Roasted Brussels Sprouts

2 cups Brussels sprouts, washed removing and unsavory looking outer leaves
1-1.5 tbsp extra virgin olive oil

Cut sprouts in half.
Toss the Brussels sprouts with the oil, salt and pepper.
Roast on a baking sheet 40 minutes(unless you like them less cooked) at 400 degrees. Turn or toss in order to achieve uniform caramelizing.

I read you can cook at 425 degrees for less time but I didn't try that. I think next time I would cut them in quarters because I prefer the crunchy texture. If you have never tried them I highly recommend it.

Tuesday, October 13, 2009

Tortilla Pie (in a crock pot)

So I've been staring at the leftover piles of tortillas in the fridge, wondering when the last time we even used tortillas and I finally decided that the time had come to use up the last of them. I had 3 whole wheat tortillas and 8 corn tortillas of different sizes. I found some different recipes for various items and settled on a tortilla pie (stack, or lasagna-whatever you want to call it). I read over a few recipes and made something completely different. Here is what I came up with and hopefully it isn't too terrible. I have no idea how it tastes yet. That it be the closing paragraph I suppose...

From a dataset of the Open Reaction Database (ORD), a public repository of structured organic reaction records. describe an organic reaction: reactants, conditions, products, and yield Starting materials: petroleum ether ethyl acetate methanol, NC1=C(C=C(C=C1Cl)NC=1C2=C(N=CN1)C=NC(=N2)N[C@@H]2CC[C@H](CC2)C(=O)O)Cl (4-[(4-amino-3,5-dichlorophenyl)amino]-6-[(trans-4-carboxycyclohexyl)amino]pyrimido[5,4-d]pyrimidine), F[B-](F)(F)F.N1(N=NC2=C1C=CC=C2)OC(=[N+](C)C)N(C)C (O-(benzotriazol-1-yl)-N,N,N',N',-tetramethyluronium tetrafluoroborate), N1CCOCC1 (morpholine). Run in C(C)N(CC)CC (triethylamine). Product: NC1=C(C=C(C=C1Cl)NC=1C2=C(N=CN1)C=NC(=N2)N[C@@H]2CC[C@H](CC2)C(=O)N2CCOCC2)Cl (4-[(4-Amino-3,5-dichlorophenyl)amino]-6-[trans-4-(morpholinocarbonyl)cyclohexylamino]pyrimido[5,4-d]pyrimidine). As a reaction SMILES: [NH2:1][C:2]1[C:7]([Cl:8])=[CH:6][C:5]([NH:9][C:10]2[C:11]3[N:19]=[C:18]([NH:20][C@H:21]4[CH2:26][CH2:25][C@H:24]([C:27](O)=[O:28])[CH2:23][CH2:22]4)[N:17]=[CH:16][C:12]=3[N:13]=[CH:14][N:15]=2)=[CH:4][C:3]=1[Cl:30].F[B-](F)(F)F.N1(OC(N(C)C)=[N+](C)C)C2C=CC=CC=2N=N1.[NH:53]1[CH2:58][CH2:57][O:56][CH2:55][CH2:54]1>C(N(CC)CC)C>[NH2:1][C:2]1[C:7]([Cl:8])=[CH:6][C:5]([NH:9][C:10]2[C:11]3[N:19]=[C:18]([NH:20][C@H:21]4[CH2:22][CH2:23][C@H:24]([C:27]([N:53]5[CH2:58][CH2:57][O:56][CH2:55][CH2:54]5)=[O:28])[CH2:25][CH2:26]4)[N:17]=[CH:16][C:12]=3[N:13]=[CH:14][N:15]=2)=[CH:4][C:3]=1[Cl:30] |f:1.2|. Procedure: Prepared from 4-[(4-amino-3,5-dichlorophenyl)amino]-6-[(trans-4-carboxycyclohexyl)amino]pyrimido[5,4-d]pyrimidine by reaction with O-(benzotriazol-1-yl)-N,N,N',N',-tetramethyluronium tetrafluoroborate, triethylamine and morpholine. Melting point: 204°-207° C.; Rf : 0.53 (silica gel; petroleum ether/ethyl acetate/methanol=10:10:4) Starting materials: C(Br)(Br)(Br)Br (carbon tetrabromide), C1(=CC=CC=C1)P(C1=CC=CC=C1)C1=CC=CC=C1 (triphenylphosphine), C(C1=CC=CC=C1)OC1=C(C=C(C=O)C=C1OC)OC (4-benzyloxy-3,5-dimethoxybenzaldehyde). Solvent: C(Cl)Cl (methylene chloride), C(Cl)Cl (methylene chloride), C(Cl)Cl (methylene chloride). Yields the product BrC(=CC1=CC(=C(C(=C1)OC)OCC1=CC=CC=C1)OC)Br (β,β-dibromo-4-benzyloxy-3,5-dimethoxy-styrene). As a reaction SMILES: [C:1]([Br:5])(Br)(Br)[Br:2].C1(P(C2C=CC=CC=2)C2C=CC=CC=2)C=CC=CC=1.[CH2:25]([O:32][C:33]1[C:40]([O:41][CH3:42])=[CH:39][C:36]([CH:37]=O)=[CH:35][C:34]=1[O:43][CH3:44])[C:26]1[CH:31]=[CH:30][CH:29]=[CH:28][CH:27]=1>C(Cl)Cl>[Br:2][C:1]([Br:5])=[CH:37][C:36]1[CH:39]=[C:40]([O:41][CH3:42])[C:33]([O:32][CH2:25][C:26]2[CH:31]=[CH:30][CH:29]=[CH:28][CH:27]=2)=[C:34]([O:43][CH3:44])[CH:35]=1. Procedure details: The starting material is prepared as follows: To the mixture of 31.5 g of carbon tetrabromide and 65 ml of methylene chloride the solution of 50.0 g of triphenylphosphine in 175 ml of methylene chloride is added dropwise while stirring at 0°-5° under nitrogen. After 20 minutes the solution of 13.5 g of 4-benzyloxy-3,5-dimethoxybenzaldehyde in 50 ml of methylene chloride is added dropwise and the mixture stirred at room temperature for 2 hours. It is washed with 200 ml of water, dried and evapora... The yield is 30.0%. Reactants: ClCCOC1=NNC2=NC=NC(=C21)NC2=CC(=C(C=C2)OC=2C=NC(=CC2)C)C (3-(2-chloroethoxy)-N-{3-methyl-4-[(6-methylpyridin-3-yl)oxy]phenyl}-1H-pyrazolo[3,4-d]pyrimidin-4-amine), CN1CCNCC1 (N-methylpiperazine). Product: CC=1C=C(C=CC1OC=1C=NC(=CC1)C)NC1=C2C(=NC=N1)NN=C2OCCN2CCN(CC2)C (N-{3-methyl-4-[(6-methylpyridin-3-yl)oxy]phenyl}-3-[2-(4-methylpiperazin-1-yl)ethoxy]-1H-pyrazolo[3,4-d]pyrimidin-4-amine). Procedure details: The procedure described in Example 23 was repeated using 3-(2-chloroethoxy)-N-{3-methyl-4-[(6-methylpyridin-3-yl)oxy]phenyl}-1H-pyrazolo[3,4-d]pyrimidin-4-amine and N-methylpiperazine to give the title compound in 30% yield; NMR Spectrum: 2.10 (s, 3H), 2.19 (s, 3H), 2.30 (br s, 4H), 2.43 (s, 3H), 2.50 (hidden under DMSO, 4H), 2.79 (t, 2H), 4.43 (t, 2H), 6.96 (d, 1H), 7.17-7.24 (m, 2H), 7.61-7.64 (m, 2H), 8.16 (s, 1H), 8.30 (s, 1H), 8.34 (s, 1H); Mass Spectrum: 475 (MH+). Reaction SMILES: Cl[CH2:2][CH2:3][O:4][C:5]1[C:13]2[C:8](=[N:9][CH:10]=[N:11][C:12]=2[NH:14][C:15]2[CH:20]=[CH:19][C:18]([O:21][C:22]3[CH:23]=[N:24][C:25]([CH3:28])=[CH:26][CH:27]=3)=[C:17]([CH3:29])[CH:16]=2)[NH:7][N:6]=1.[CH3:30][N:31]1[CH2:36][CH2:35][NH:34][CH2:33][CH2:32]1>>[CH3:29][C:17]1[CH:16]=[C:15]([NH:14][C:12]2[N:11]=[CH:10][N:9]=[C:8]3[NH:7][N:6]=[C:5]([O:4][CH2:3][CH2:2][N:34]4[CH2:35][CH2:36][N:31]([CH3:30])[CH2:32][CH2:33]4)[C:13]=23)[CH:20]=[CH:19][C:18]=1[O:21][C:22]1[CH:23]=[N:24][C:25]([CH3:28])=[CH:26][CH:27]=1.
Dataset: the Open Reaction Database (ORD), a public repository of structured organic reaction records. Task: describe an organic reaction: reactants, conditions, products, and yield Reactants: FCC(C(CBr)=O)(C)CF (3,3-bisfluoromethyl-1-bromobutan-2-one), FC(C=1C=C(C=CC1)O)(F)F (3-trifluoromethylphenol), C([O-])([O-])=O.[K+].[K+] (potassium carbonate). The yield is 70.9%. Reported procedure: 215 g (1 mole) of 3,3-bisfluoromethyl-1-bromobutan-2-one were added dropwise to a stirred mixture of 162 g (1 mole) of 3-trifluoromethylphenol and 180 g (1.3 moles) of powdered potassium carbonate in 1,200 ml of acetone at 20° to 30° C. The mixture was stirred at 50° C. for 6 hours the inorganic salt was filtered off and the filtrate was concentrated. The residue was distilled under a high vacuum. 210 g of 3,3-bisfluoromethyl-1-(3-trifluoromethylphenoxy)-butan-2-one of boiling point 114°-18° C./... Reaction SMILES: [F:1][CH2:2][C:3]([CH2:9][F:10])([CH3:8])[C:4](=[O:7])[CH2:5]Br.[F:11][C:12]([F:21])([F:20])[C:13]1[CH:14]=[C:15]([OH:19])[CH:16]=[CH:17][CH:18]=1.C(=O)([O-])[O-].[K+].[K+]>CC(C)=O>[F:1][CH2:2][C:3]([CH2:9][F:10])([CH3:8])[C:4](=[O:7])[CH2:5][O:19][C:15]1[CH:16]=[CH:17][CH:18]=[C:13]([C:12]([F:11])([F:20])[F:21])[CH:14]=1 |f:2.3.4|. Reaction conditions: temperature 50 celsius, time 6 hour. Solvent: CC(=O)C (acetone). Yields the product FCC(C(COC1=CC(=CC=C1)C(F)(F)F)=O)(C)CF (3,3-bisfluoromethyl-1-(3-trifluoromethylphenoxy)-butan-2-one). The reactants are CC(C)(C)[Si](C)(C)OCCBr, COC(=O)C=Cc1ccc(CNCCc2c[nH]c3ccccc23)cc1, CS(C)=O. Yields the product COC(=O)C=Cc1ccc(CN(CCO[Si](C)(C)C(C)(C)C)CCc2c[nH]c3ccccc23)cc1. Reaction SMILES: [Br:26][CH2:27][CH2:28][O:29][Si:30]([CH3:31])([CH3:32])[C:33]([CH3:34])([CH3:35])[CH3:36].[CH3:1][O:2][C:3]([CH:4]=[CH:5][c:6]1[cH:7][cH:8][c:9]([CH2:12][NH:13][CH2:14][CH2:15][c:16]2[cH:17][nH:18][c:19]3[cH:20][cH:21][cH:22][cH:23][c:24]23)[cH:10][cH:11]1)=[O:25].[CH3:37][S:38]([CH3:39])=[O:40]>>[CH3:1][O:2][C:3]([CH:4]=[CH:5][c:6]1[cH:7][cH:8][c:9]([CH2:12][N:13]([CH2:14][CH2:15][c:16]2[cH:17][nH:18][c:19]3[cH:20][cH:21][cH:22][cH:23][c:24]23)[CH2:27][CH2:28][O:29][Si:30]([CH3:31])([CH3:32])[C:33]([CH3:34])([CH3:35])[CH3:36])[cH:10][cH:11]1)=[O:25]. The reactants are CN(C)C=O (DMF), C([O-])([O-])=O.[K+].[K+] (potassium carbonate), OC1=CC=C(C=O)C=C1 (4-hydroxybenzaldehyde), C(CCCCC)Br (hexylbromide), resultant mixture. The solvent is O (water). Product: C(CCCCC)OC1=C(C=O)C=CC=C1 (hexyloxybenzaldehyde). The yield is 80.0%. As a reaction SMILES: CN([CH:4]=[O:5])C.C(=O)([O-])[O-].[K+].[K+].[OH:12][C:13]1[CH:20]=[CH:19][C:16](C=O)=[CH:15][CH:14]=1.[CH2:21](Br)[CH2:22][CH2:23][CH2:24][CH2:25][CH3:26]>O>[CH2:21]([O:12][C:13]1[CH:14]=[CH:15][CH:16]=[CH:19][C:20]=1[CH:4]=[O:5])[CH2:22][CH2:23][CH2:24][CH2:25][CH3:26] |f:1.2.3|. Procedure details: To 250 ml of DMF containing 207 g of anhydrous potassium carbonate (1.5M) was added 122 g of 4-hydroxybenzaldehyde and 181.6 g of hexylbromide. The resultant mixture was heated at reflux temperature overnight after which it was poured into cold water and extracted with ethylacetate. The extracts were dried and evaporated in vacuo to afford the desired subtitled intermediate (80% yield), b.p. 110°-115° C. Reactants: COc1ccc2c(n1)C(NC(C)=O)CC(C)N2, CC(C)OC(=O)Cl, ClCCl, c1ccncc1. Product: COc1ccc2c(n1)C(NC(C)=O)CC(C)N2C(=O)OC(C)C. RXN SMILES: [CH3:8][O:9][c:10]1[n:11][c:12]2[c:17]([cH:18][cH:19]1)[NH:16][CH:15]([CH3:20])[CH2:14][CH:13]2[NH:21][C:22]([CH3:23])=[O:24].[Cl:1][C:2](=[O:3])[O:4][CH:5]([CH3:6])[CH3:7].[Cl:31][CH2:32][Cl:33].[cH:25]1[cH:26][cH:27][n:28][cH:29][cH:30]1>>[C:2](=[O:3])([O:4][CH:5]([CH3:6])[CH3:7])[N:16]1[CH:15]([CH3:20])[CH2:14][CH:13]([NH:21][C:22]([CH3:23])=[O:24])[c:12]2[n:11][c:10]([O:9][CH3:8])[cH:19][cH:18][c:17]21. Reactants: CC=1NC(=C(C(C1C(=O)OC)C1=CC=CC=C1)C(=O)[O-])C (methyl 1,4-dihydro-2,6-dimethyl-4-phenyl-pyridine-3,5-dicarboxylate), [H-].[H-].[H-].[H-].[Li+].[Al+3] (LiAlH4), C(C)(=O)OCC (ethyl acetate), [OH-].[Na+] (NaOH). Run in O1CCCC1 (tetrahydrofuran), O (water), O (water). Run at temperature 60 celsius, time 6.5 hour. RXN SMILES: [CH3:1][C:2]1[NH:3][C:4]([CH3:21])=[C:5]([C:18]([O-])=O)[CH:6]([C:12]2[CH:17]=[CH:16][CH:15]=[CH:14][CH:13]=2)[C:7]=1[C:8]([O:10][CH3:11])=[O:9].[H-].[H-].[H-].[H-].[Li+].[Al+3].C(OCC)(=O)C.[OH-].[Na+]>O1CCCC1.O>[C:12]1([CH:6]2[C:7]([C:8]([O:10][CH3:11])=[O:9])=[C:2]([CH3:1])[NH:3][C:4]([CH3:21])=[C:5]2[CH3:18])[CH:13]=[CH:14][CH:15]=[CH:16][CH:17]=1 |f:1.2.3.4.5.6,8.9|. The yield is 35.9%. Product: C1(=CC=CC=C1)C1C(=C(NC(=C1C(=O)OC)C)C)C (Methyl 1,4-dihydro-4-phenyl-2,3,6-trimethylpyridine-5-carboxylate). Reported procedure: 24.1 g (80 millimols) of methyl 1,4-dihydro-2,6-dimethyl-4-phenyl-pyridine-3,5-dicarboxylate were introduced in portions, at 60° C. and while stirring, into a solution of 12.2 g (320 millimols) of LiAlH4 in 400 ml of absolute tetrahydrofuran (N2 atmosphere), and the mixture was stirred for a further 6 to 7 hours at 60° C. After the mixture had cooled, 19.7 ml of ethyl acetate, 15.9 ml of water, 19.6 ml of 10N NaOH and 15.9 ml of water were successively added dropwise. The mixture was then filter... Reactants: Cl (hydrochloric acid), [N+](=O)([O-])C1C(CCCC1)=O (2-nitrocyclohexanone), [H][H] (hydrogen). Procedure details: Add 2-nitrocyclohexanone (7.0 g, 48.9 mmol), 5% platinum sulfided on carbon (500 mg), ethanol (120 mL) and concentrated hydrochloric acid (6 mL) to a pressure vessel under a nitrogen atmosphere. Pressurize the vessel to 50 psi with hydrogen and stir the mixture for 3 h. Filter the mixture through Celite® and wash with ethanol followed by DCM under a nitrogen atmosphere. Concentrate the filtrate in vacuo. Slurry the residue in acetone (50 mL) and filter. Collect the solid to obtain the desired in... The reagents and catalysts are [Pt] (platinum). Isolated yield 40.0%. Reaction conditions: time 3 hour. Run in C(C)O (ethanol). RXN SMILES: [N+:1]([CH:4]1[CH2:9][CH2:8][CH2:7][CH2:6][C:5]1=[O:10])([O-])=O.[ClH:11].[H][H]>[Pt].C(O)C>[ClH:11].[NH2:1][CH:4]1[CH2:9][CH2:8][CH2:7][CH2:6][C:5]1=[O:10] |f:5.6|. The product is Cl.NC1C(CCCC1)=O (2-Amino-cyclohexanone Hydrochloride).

Tortilla Pie (in a slow cooker)

1.5 pounds ground turkey (93%)
1 yellow pepper, diced
1 sweet onion, chopped
1 tsp peanut oil
1-2 tsp chili powder
1 tsp cumin
1/2 tsp kosher salt
1/2 tsp oregano
1/4 tsp pepper
1/4 tsp cinnamon
1/4 tsp crushed red pepper
2 cloves garlic chopped
16 oz. canned tomato sauce
8 tortillas (or the combination that is listed above)
soft butter
2 cups shredded cheese (Mexican blend or your preference)

  1. Heat oil in a large skillet over medium heat.
  2. Sauté onion until just tender then add onions and pepper and cook several minutes.
  3. Add garlic, chili powder, ground cumin, salt, pepper and oregano.
  4. Add ground turkey. When meat is browned, stir in tomato sauce and continue cooking until hot. Add cinnamon and crushed red pepper.
  5. Line your slow cooker with foil. You can use the foil as handles to lift out the pie when you are ready.
  6. Lightly butter one of the tortillas. Lay one tortilla, buttered side up, on foil in bottom. Spread with the meat mixture and a layer of cheese. Cover with another buttered tortilla, more meat mixture and cheese. Repeat layers.
  7. Cover crock pot, and cook on HIGH 1 hour. When ready to serve, lift out, using foil strips and transfer to serving dish. Cut into wedges. Serve with sour cream, chopped green onion, and salsa if desired.
I used green onion and sour cream, but you could have used lots of various toppings. J mentioned something about why wasn't there any corn in the mix. There are a million ways you could change this recipe but I was able to use up the leftover ingredients I had around. It was pretty tasty and the it could serve 6-8 people which is great.